Glenn Maxwell reveals how he learnt Afghanistan’s traits in Australia’s run chase
For Glenn Maxwell, it was not easy to beat Afghanistan in the Cricket World Cup 2023. From Australia chasing 91/7, Maxwell pulled off a miracle to help the five-time champions chase down 292 against Afghanistan. Maxwell was battling cramps during his batting and repeatedly hit one leg, as he scored an unbeaten 201 off just 128 balls.
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Maxwell joined Australia in trouble at 49/4 in the ninth over. Azmatullah Omarzai was on a past hat-trick, after taking the wickets of Josh Inglis and David Warner, and Maxwell recalled that hat-trick moment.
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“I gave him a leg and I couldn’t believe he didn’t take it to the keeper. I tried to stare blankly and not look guilty. But I saw them running around the batter a lot. I was hoping they would make a few emotional decisions, and burn a few reviews soon. And if I had a couple of close lbw calls against them, it could affect them and I could start playing on their emotions,” Maxwell said in a chat with Adam Gilchrist and Michael Vaughan on the Prairie Fire Club podcast.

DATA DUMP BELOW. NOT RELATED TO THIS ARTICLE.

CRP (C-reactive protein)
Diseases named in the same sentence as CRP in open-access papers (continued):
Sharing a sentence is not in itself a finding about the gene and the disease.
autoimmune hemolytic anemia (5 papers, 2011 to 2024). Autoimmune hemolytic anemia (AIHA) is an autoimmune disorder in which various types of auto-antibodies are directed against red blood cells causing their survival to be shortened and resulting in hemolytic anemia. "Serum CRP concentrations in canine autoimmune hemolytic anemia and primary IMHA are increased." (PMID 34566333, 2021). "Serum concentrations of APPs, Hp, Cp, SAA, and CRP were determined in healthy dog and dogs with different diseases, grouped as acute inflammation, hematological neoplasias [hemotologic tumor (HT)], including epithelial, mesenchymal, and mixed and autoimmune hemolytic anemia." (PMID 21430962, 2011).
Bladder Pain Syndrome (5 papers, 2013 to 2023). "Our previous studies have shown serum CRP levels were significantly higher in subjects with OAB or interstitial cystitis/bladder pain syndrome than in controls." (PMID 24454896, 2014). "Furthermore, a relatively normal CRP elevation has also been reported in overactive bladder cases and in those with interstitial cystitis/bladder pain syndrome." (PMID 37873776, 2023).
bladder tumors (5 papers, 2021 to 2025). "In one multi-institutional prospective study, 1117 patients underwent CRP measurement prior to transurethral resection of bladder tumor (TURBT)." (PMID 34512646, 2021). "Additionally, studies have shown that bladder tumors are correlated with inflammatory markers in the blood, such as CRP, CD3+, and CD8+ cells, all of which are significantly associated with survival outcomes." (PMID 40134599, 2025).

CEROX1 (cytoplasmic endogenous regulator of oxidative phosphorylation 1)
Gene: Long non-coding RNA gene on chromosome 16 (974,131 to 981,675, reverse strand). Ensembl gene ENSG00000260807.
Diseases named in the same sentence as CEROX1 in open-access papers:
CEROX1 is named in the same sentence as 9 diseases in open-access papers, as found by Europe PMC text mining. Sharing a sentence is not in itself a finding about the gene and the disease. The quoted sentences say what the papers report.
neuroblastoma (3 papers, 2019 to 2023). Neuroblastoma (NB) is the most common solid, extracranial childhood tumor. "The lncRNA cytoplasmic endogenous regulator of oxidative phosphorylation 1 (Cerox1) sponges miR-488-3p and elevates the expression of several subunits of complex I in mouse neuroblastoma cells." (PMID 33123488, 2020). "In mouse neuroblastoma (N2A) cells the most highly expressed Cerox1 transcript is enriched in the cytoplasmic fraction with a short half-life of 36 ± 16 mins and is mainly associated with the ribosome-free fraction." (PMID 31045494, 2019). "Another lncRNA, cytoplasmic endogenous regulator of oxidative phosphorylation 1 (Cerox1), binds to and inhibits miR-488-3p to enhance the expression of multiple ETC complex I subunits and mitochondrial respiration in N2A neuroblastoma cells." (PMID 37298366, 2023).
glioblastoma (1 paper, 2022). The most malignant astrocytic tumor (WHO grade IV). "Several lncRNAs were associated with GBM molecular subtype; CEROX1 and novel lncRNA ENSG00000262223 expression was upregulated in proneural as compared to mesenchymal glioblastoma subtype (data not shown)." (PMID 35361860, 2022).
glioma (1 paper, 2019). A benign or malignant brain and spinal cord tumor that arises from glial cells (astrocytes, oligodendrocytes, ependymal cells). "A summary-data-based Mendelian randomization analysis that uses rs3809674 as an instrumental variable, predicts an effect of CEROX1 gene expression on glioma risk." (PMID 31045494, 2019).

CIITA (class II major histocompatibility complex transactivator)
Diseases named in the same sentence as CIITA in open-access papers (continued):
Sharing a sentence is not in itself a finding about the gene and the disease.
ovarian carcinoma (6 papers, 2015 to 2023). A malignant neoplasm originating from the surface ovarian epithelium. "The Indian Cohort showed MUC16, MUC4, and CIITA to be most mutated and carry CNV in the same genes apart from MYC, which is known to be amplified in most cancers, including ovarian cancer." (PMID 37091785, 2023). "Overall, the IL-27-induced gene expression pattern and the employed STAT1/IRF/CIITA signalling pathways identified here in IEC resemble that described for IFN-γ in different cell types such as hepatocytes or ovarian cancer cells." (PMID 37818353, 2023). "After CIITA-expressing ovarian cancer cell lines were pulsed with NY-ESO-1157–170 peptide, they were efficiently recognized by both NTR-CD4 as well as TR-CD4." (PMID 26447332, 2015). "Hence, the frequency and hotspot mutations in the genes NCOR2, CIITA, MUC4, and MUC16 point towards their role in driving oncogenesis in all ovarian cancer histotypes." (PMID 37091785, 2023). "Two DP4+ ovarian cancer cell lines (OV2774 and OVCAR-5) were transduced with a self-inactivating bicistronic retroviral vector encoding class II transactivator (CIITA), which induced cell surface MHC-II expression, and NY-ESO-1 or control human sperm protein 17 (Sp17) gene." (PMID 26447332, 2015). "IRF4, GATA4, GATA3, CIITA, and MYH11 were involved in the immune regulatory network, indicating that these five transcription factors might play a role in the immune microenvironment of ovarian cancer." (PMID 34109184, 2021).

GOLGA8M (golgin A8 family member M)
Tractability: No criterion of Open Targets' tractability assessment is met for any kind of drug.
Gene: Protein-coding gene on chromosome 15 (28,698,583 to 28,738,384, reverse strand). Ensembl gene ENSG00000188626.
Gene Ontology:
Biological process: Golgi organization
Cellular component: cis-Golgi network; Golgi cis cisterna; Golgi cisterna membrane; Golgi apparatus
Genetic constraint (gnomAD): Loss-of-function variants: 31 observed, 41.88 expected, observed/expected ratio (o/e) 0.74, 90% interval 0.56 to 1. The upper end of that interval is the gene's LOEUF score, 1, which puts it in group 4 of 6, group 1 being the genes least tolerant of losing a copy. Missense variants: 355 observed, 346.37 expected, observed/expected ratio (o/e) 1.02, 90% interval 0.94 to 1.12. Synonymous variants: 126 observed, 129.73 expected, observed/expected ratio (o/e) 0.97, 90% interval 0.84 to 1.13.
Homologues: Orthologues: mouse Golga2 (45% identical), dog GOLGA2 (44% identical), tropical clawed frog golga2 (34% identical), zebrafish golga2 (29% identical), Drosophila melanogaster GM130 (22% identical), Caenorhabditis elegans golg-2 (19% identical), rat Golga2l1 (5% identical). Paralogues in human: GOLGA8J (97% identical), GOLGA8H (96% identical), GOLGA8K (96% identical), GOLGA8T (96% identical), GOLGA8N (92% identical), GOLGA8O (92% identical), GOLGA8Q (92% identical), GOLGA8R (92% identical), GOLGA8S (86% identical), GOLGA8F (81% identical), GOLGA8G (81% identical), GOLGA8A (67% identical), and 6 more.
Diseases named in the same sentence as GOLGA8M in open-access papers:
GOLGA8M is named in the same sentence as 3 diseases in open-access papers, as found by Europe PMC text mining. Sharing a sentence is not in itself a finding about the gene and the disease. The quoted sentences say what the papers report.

Although Maxwell fell while batting on 24 and 33, he was well aware of the situation of the game.
“What I did earlier was play one goal scythe against Noor Ahmad to make sure the deep back point would become a bit smoother, and I knew they had to have a goal at some point. They wouldn’t get a middle wicket if they tried to bowl a leggie.
“ So, with the sweep I created a gap on either side of the middle, both sides of the lid and over the top. As soon as I got outside of it, I could use my hands through gaps. I was even setting up a dot ball to get those boundary gaps,” said the 35-year-old.
Maxwell said he knew that if he started playing a few shots every one or two, it would lead to some “fighting” among the Afghanistan players.
“The energy they had in the first 15-20 games was great and we’ve seen a lot from them. I’ve played (against) a lot of sub-continental teams and one thing I’ve always found, if you could take the sting out of the game, not by running but by basically being there, you play one or two in each couple. overs and you can see how smooth it starts to get.”
“They start a bit of bickering, infighting, finger-pointing, weapon-raising, fielders not paying attention, it starts to settle,” said the Melbourne-born cricketer.
Australia have qualified for the semi-finals of the World Cup and will face South Africa in Kolkata on November 16.
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